Former Australian Treasurer Wayne Swan’s valedictory speech hailed the legacy of his stimulus package (but not the subsequent — and growing — government debt).
As everybody knows, debt and recession are often linked — and many speculate that another recession may be around the corner.
It’s been 11 years since the 2008 Global Financial Crisis. In the aftermath, many Western governments, including Australia, pushed for fiscal stimuli to expand aggregate demand and boost the economy.
Since then, we have had a higher debt-to-GDP ratio as a result of continuous government spending and deficits by both Labor and the Coalition. On top of this, Australia’s economic performance in the last decade has been ‘lacklustre’ at best, on an average GDP per capita growth of 1.25%.
Although fiscal balance and economic performance aren’t closely related, low government debt provides countries with an optimal position and a better chance of having low interest rates.
Despite the growing debt, in contrast to other countries like Greece, Australia has a moderate debt to GDP ratio of 41.9%, and the Coalition is expected to record a first budget surplus after eleven consecutive budget deficits.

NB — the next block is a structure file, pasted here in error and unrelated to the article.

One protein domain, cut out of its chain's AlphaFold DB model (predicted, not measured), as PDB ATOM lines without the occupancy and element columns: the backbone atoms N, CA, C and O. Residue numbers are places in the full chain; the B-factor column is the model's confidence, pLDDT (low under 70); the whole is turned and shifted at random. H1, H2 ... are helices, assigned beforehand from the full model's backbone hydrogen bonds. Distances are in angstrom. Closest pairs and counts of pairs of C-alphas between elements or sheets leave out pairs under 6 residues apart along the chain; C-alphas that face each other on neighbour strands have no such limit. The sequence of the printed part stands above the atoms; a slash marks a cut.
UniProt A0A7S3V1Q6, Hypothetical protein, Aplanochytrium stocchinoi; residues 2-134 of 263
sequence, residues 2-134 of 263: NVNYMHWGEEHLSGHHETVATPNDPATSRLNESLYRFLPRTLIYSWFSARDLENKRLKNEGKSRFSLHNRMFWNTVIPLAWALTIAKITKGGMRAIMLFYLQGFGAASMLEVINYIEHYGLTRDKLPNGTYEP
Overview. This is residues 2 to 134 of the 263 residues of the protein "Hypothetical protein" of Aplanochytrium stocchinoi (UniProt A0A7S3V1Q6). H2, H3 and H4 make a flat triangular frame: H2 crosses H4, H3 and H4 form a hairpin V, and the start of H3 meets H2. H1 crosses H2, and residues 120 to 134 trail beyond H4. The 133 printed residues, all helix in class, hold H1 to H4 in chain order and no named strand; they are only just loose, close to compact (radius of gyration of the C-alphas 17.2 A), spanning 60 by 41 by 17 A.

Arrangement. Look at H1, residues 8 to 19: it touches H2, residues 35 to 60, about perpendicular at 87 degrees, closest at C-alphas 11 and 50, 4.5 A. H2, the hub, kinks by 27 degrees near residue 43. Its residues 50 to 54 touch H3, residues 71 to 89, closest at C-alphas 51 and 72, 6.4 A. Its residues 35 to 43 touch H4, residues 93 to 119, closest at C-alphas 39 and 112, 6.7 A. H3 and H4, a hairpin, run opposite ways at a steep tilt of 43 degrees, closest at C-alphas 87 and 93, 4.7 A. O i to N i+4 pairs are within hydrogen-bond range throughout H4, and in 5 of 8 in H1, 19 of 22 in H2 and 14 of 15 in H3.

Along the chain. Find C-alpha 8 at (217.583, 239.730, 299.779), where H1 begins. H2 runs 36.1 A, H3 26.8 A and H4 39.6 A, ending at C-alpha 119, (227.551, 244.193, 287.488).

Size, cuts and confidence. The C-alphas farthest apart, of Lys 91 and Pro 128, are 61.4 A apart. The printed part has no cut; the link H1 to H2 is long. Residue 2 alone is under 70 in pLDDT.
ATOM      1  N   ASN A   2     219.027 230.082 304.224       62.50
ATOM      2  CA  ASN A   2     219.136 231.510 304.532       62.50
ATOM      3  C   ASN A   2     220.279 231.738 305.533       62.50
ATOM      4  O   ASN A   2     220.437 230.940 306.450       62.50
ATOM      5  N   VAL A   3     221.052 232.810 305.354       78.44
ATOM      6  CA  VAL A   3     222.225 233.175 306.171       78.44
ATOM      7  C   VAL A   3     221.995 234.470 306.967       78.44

However, it is unlikely that the Australian government will continue to maintain fiscal discipline. The IMF’s Christine Lagarde warns of a global downturn, and it is possible that either side would push for a fiscal stimulus again if such a scenario happens. This leads to increased government deficit and debt.
This would put upward pressure on interest rates and the exchange rate, and crowd out private investment, both of which lead to lower wages and slower economic growth. Australians know that eventually, public debt needs to be paid back by either tax increases or cuts to essential public utilities.
For the Australian economy to prepare for an economic downturn and long term economic stability, we must have fiscal discipline that will make the economy more resilient against shocks.
Leonard Hong participated in the CIS intern program.
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